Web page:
In another part of the house, he heard the voices of his mom and dad. Another fight. They seemed to be having more and more of them. Mark suspected they had tried to hide their fights from him, but they couldn't. He heard them in the morning and sometimes late at night. And even when they weren't fighting, he suffered through the silences at mealtimes. He knew what the late hours his dad kept at the office really meant.
He fumbled with the buttons on his shirt and listened to the voices. His name was mentioned. He froze. As the questions sneaked into his mind, he felt like a fist was punching his stomach. They weren't questions like he had on tests. They were more like feelings with question marks at the end of them: Why did his parents have to fight so much? Why did they say his name?
Maybe he was doing something to make them fight. Maybe it was because he had woken up late for school again. Maybe he had left his shoes in the middle of the living room floor again. Maybe ... maybe ... it was his fault. Maybe that's why they didn't fight around him, so he wouldn't hear their list of terrible things he had done to make them fight.
The voices reached a peak and stopped. It was as if a bell had rung, sending the fighters to their corners after another round.
Mark heard a soft shuffle of feet coming up the stairs, down the hall, then stopping at his bedroom door. Mark's dad opened the door and surveyed the room with that familiar frown.
"You're not ready yet," he said. "You want to be late for school again?"
"No, sir," Mark whispered.
"And look at this room. How many times do I have to tell you to clean it?" He shook his head. "Hurry up. Your mother has breakfast waiting for you downstairs."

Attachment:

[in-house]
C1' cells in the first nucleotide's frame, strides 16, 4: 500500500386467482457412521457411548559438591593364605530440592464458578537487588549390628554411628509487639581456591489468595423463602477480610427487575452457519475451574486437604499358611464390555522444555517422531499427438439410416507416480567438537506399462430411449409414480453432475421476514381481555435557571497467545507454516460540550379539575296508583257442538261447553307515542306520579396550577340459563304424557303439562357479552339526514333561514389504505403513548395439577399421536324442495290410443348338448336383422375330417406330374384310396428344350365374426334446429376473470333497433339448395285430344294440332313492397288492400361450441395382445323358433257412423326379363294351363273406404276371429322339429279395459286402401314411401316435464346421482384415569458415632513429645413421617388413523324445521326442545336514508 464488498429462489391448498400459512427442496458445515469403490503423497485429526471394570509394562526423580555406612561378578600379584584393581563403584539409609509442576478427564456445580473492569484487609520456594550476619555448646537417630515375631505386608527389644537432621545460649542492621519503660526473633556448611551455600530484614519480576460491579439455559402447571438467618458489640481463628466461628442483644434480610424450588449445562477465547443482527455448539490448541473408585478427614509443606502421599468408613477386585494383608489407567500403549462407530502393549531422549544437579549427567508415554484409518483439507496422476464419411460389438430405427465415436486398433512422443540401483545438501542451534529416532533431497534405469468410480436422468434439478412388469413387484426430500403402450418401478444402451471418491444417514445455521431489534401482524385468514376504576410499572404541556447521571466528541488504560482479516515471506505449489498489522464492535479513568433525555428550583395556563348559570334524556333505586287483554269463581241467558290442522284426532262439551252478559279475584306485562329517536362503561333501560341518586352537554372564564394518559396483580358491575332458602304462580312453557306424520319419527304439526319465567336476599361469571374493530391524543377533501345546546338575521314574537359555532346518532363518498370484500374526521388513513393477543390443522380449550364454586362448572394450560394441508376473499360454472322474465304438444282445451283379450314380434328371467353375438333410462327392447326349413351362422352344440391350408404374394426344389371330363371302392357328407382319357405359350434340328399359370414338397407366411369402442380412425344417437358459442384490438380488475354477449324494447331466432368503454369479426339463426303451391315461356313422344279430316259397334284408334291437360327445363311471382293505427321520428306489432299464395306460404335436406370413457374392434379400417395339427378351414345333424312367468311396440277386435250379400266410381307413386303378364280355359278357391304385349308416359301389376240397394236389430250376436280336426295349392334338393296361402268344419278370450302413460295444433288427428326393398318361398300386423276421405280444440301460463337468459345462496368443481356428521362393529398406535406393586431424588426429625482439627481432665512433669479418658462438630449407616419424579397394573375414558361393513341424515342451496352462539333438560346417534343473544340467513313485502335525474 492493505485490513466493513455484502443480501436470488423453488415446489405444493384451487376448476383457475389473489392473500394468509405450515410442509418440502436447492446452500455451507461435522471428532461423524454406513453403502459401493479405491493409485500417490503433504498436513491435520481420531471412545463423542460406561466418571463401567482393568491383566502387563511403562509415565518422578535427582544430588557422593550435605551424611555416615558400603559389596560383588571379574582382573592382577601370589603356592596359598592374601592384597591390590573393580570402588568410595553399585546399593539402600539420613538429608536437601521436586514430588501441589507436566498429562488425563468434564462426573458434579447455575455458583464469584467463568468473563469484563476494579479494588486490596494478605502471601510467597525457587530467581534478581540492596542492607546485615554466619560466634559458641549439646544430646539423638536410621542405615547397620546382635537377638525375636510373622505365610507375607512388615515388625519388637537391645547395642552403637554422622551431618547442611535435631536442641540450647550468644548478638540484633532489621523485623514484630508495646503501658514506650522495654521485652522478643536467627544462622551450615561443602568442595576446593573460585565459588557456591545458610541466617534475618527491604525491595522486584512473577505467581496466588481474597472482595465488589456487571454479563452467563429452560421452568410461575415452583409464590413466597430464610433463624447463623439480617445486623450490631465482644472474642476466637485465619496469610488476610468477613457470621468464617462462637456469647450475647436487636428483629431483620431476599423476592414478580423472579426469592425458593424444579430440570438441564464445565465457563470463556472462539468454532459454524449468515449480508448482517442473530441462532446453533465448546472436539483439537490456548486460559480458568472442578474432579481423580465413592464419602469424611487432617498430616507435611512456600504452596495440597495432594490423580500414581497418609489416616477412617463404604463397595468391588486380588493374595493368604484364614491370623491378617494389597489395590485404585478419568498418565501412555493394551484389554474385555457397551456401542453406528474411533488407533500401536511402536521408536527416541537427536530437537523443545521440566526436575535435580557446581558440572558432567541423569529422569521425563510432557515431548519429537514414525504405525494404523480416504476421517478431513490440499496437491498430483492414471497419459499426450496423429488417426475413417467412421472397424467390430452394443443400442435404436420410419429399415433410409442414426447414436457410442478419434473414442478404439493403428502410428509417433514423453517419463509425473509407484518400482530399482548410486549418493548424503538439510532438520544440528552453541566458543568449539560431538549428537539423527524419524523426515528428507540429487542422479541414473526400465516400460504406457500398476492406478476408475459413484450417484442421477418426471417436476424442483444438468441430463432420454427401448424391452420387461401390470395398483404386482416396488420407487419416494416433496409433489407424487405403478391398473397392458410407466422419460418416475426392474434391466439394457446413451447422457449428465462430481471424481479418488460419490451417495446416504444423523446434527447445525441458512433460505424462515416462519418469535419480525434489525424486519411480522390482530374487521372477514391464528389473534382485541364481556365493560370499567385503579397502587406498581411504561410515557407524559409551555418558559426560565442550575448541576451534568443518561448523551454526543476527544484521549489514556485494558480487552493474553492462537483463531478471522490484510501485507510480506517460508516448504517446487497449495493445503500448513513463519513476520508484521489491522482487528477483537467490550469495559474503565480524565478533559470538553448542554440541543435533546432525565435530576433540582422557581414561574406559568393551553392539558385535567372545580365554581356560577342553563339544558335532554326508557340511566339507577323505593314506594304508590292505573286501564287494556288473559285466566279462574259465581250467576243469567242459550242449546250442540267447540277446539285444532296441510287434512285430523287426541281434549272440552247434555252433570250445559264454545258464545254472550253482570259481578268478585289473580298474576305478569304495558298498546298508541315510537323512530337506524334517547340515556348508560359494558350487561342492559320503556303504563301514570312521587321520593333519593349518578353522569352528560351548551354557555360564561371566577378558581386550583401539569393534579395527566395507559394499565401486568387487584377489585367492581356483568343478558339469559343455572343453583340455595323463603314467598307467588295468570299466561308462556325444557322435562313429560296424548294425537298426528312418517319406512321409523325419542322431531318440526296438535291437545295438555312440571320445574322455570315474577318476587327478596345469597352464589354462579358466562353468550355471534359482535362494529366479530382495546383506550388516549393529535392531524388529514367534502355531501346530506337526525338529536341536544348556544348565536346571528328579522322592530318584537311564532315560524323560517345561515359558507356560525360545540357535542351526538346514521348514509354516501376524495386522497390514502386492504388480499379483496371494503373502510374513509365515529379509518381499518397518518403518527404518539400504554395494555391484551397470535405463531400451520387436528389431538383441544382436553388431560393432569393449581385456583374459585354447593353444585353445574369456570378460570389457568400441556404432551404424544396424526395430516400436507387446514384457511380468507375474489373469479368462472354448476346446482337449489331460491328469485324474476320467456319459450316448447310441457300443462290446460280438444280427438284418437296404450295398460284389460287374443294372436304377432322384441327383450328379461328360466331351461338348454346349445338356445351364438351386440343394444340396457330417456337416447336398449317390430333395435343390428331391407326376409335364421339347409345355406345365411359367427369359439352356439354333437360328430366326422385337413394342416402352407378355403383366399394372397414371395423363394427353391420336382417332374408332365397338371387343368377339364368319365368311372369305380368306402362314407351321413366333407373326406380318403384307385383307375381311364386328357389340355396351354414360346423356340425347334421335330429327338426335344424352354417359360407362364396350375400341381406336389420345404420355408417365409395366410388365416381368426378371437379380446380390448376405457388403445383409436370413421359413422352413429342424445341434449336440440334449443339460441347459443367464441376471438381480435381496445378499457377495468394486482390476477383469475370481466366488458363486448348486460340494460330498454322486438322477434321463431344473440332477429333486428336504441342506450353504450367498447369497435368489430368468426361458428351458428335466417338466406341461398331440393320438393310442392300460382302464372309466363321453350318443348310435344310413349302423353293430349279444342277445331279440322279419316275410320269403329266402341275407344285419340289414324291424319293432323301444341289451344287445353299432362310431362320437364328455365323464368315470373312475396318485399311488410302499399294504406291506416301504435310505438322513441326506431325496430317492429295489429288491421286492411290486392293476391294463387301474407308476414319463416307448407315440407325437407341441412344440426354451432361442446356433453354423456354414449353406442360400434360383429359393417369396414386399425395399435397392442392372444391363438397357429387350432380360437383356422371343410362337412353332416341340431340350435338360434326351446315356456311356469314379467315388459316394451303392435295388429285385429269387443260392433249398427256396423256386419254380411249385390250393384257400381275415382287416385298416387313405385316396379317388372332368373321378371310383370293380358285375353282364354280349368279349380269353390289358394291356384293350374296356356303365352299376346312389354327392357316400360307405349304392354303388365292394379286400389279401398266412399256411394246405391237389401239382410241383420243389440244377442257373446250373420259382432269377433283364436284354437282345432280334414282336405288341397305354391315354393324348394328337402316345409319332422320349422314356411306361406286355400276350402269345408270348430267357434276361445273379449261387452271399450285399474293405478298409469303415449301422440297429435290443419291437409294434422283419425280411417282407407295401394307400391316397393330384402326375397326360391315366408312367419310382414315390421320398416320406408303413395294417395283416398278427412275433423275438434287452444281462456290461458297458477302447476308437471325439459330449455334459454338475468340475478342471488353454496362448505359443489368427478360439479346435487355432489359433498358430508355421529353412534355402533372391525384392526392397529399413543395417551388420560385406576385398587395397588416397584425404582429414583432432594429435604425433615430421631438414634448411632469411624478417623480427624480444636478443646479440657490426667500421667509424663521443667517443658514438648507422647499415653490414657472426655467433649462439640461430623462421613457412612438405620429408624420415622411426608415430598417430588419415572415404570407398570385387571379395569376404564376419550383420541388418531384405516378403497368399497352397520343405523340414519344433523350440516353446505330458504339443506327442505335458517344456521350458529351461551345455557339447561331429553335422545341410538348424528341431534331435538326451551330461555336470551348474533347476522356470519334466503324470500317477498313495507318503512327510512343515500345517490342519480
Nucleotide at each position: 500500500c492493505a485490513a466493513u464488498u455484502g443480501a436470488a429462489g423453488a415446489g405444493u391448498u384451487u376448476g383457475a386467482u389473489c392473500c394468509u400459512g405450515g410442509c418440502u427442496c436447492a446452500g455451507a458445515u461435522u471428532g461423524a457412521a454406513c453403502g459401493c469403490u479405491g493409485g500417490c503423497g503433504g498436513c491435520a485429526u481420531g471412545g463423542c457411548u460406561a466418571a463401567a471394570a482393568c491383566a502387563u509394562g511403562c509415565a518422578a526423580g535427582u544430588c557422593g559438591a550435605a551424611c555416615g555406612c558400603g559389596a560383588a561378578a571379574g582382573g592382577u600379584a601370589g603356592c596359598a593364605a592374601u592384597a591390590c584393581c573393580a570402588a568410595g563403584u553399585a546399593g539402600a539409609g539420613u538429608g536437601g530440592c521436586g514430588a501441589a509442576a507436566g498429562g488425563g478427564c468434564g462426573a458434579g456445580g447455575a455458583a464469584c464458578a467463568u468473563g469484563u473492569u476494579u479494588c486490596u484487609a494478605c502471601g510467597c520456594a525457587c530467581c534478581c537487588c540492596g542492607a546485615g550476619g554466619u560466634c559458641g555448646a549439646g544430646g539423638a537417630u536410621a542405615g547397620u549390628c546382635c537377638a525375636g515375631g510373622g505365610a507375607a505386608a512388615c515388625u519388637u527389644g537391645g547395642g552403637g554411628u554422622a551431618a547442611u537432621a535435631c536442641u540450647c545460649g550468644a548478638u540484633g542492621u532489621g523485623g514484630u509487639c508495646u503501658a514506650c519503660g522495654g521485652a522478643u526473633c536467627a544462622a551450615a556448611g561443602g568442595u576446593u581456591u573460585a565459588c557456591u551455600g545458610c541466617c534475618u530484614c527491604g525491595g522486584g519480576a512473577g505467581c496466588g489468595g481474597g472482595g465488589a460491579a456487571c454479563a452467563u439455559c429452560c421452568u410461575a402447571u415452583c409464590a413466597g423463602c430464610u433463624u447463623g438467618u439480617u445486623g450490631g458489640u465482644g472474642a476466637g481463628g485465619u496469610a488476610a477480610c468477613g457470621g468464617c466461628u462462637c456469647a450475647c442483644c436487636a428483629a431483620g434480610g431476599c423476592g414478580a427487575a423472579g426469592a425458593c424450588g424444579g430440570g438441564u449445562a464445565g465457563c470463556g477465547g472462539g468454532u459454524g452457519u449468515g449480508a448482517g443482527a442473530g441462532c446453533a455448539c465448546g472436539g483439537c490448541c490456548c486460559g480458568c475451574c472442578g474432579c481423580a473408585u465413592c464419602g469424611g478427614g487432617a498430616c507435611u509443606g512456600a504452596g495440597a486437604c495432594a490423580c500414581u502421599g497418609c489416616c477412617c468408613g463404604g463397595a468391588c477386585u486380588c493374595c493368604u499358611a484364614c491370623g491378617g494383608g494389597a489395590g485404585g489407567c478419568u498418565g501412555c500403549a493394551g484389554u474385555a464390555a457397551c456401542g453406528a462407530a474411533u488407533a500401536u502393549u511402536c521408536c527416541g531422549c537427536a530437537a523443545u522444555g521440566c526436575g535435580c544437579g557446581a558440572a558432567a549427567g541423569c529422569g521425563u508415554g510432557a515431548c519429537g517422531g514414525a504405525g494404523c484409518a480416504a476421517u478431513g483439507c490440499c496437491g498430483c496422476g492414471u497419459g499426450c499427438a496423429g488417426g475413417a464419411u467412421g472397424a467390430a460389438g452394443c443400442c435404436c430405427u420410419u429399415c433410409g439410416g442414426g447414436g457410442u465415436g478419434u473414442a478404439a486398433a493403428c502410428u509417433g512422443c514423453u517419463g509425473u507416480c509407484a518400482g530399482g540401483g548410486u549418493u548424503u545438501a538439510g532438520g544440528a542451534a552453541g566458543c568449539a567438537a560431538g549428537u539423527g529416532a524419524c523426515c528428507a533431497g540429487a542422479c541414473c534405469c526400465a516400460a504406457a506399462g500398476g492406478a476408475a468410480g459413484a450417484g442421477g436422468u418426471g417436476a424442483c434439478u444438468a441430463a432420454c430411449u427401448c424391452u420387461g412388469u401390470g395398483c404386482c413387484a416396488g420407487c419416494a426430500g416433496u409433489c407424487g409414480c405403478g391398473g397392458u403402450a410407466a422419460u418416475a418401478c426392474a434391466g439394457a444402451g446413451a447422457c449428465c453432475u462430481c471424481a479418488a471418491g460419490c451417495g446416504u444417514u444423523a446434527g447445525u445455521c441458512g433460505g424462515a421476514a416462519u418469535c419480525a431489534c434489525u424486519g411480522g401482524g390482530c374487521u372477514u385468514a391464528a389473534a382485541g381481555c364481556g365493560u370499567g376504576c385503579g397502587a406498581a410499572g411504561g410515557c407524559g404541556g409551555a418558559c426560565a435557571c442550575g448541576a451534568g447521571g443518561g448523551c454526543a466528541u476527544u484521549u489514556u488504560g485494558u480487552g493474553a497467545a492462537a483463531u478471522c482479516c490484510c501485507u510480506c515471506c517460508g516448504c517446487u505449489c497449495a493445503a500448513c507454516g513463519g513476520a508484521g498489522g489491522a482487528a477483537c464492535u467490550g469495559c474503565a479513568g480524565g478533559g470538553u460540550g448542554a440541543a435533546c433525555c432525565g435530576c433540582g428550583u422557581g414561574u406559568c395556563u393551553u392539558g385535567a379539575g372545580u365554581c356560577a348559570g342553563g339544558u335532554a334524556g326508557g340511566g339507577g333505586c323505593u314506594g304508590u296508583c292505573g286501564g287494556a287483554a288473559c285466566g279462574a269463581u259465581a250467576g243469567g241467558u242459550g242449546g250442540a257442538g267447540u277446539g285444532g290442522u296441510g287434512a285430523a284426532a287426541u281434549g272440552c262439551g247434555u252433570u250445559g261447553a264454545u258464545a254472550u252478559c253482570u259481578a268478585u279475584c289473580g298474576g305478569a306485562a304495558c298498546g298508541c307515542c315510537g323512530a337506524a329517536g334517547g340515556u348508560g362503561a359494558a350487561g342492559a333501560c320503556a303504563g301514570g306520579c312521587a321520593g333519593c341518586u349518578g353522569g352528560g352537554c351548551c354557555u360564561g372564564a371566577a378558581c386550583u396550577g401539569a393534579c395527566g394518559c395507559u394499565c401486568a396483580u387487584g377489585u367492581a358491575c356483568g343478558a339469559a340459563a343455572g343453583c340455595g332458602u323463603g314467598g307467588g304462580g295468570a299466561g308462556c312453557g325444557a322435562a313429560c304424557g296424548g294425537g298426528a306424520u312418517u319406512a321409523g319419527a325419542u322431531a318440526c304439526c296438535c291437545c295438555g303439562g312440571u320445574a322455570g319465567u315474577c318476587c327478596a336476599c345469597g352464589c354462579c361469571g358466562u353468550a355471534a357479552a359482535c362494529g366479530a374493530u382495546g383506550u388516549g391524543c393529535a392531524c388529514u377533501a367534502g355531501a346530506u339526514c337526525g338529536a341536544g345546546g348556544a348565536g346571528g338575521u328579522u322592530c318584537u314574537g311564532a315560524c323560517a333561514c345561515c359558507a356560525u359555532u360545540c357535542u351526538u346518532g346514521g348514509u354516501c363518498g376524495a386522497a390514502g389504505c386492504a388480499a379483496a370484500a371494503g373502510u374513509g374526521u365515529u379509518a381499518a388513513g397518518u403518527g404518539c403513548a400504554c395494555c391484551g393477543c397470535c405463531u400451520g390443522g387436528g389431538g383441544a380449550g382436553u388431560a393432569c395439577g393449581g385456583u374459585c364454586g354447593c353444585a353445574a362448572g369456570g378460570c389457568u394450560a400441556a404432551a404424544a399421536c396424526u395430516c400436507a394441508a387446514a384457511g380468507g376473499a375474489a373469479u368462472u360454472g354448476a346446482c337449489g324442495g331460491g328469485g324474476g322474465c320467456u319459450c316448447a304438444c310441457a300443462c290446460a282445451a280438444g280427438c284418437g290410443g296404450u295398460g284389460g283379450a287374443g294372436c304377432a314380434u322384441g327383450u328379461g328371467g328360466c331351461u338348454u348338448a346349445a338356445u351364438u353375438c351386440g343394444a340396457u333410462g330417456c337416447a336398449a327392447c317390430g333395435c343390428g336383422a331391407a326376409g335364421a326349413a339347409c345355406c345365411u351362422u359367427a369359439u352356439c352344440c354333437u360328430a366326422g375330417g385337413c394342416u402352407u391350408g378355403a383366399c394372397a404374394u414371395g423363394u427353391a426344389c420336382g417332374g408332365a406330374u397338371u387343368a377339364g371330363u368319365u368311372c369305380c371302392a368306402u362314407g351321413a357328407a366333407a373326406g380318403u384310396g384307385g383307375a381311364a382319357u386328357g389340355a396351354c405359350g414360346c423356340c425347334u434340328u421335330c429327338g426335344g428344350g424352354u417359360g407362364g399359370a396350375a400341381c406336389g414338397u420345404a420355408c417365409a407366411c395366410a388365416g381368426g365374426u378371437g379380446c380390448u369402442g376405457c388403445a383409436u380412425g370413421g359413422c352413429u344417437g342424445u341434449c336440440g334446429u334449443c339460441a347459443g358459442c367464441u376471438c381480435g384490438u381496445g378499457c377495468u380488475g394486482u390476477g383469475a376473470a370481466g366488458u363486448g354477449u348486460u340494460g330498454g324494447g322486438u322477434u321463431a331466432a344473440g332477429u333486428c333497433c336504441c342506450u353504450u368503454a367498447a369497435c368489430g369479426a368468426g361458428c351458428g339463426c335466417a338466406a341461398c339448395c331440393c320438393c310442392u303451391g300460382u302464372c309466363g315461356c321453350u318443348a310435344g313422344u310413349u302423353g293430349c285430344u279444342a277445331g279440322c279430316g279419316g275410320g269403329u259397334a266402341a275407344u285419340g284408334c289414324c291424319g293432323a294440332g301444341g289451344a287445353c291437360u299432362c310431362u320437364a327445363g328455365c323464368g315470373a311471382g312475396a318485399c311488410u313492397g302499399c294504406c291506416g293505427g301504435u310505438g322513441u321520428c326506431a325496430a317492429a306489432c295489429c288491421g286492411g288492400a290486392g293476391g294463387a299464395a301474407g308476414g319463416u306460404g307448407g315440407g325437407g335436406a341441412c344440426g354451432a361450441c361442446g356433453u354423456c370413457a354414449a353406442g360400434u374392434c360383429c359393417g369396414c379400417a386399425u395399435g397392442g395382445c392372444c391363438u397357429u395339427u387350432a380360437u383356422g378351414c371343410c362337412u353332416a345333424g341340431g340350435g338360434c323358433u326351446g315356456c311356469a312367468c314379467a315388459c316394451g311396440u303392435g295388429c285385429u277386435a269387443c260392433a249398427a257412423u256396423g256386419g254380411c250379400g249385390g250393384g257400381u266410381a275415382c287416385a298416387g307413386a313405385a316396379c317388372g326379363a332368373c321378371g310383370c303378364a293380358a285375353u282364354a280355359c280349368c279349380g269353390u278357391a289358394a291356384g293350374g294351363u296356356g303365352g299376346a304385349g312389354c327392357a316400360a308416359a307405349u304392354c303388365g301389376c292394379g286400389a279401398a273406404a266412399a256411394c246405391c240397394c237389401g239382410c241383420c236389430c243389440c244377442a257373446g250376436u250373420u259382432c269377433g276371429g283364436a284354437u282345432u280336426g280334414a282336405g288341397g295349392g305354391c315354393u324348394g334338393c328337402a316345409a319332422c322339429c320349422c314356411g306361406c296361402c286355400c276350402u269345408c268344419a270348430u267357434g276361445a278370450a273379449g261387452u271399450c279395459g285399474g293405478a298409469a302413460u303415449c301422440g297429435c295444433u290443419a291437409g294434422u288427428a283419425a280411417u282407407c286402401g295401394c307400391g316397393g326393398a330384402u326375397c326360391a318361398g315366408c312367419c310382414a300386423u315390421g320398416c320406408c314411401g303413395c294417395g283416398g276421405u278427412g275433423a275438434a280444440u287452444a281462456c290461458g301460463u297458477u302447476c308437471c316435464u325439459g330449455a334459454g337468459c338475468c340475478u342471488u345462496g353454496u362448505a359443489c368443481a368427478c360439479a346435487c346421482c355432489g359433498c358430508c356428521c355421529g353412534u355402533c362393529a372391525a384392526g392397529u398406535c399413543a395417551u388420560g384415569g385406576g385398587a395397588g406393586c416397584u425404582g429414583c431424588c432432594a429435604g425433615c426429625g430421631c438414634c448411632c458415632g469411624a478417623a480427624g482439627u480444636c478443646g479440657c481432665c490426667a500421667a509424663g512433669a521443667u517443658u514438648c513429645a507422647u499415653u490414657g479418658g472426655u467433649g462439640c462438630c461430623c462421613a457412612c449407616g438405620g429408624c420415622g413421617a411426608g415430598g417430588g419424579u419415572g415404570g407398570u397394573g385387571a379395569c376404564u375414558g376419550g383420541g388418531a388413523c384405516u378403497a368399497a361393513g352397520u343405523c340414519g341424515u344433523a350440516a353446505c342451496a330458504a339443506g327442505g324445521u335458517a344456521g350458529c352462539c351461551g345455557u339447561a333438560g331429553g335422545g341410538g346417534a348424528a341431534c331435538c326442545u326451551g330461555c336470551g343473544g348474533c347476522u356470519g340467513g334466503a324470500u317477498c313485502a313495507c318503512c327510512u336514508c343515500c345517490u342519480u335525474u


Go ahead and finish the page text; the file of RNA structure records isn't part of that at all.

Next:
Mark's father turned and walked away. Shortly afterward, his parents' bedroom door slammed.
In the kitchen his mom didn't say anything. Her eyes were red and wet as she served Mark his breakfast. At one point, she kissed him on the forehead while he ate. She had never done that before. He usually got a kiss on the way out the door. It scared him, and he didn't want to eat anymore.
Finally he put on his coat, grabbed his books, and braced himself for the cold morning air. His mom opened the door, leaned down, and kissed him again. One of her tears smeared his cheek. And the tear was warm.
Mark stepped out into a nippy February day, thrusting his hands into his coat pockets. He heard the laughter and chatter of the other kids waiting at the end of the block for the school bus. He wondered if they had mornings like he did. Did their parents have fights before breakfast?
He walked down the front porch steps and glanced back to see his mother close the door. His eyes drifted up to his parents' bedroom window. The curtain moved slightly. For a brief moment, Mark thought he saw his father looking down at him.
Later that afternoon when he came running in after school, Mark's mom asked him to sit down and listen carefully. With a quavering voice, she explained that his dad had left them. She gave some excuses about why he had. She said he was overworked, they had some problems, and he was confused about things.
But Mark knew the truth. His dad had left because of him. He had left because Mark had woken up late again, his room wasn't clean, and his dad couldn't take it anymore. It was Mark's fault.
"There's the post office," Patti said, bringing Mark back to the present.
Mark rushed into the small brick building, waited in line, then handed over his letter when it was his turn.
The woman behind the counter smiled wearily and handed it back. "It's too crumpled," she said. "Put it in another envelope, honey. You don't want it to get lost, do you?"
He shook his head and stepped away from the counter. He had to get the letter to his dad soon.
Outside the post office Mark said to Patti, "I have to go home right away."
"But we were going to Whit's End."